The Emerging role of Regionalism and the Multilateral World


     The rise of China, India, and the emergence of regional middle powers such as Indonesia in Asia has shifted the intention of policy makers and experts to Asia in a changing situation that the West has lost its exceptionalism and absolute global influence and on the other hand, the above mention countries had accelerated its positions from regional powers to global superpowers and from low-income countries to fast growing regional nations that often are defined as middle powers. Thus, the current debate in International Relations has transferred beyond defining the world either a Unipolar with one centered World Oder, or a Multipolar with that several countries are competing for domination through the realist perspective of power or within the cycle of security dilemma. Undoubtedly, the emergence of the multipolar world has generated multilateral world, where regionalism could explain the current world in both theoretic and practical frameworks. Similarly, the multilateral world has come to prove that the multipolar actors and middle powers are not only cooperative, but also inseparable components of the multilateral world. The purpose of the essay is to clarify that non-Western mainstream theories are essential to describe the changes taking place in Global politics since the emergence of the multilateral world. 

How the exceptionalism is being presented today and how it failed?

     Reading the current global situation merely through the western IR theory perspective means emphasizing on the power concept such as that the global order is deteriorating due to the financial crisis, the pandemic, geopolitical rivalry, wars and the divide between the North and the South. It is persuasive in revealing the evidences of the current global crisis and specially the split between the North and the South, but still lacks explaining the ideological shift and whether the world is currently in unipolar or multipolar shape. Moreover, Stephen G Brooks’s paper “The Myth of Multipolarity,” puts very sharply that the world system is based on the US supremacy and the other great powers such as Russia and China are far behind. His statement is based on two pillars such as economic and military powers of the US is the strongest globally. By show the US is advanced from both China and Russia from the perspective of power, does not provide enough affirmation and persuasion to the argument. Moreover, downgrading the international institutions that has been shaped by Russia and China and India that are integrating new states are seen as a great challenge today to the US in its desire for global influence. Moreover Stephen G. Brooks, could have mentioned for example the foundation of such institutions by Russia and China such as the BRICS and Shanghai Cooperation and test them in terms of its eligibility or performance, and make a counter-argument such as “although the BRICS and Shanghai Cooperation do exist, but lack of its commitment does not challenge the US in global arena.” Hence, showing only the military and economic power of the US is not persuasive enough to make a statement that the multipolar world is a myth. Thus, such statements based on liberal IR theories adds confusion in defining the current condition in global policy that might generate false hypotheses.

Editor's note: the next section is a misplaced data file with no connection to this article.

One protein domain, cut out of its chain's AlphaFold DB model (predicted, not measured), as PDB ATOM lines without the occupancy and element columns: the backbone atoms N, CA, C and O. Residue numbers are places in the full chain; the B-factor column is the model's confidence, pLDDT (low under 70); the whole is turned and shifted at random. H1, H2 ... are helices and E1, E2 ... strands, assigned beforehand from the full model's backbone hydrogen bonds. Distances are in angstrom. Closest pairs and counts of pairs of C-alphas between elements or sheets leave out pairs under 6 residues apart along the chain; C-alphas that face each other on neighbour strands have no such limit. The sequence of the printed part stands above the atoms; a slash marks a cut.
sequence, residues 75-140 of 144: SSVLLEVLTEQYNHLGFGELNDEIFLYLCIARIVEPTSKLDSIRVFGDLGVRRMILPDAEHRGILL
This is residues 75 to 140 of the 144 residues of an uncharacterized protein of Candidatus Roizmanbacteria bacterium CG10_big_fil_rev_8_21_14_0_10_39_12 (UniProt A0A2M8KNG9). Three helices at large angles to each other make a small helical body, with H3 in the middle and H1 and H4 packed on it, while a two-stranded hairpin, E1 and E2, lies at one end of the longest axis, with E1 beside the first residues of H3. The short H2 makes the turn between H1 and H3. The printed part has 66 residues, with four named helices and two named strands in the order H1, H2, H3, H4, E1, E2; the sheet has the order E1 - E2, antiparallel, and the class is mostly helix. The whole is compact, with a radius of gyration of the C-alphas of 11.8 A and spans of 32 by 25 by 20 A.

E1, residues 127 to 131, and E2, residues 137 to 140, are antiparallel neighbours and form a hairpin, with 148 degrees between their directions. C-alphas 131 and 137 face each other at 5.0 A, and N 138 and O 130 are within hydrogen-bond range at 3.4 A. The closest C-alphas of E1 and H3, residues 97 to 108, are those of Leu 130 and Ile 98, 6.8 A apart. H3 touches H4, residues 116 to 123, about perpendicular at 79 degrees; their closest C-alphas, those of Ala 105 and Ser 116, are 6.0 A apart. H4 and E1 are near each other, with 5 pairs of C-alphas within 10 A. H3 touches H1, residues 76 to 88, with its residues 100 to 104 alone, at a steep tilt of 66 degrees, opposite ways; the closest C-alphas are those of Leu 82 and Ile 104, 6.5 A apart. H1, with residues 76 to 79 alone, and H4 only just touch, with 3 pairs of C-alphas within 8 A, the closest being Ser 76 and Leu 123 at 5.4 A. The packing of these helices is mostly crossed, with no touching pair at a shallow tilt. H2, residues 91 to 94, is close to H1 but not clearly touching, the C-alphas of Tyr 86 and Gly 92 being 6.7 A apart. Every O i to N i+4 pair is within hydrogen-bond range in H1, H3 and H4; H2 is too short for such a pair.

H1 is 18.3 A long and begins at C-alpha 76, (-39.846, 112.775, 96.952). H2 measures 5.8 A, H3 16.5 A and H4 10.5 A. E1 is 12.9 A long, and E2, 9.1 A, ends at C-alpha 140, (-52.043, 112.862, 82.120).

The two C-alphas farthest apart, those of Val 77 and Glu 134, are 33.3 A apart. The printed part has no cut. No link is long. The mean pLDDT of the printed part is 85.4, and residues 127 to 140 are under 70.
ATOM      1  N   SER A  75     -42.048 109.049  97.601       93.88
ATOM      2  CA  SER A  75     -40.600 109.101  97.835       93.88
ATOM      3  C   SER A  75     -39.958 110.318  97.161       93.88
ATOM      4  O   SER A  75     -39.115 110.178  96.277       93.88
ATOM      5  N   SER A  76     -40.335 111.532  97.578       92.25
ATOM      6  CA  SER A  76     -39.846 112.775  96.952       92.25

The Inclusive Nationalism of the Asian superpowers 

      The emergence non-liberal superpowers in global politics as decisive powers have shifted the political reality in global politics from unilateral world governance to a multipolar system where international relations are being orchestrated or managed from different continents and by countries that possess distinguishable nationalist ideology, but at the same time in coalition against the global liberal values. China’s national ideology “Socialism with Chinese characteristics” has been articulated clearly with president Xi Jinping’s vision on the path of transforming China into a superpower. The two pillars of Chinese characteristics of Ideology are socialism and Chinese nationalism which has been amalgamated into Sinicized socialism. Moreover, the philosophical aspect is the backbone if China’s wisdom is rooted in Confucianism that makes China hierarchical with strong social order and represents itself as the moral foundation of Chinese nation. The terms used in Chinese national ideology stresses on ethnic groups, civilization, social and cultural development, renewal of Chinese nation, history, and Chinese spirit.The Chinese nationalism has been inward looking which emphasizes the role of culture, ethics and morality of the Chinese people.

      To the same degree, India as an emerging global power, has shown first signs on nationalism against the colonial-foreign involvement in India, which was purely a desire of liberating the country from foreign invasion. Currently, among nationalists, the Western concept of secularism has been discredited for being alien to Indian culture and tradition, to them, it should be abandoned demanding a return to genuine religion to rejuvenate indigenous traditions and conduct religious tolerance for enjoying multireligious and pluralist India. In terms of national ideology, nationalism in India is has been built upon ethnicities and loyalties and at the same time emphasizes the civic loyalties (common citizenship) for regenerating the nation based on citizenship regardless of ethnicity and culture. Similarly, Christophe Jaffrelot in his “Modi’s India” book, mentions that Hindu nationalists place more emphasis on ethnic, historical, and cultural traits than on spirituality. Thus, the awakening nationalism in India had not been only a sign for resistance, but at the same time an opportunity for creating a distinct identity.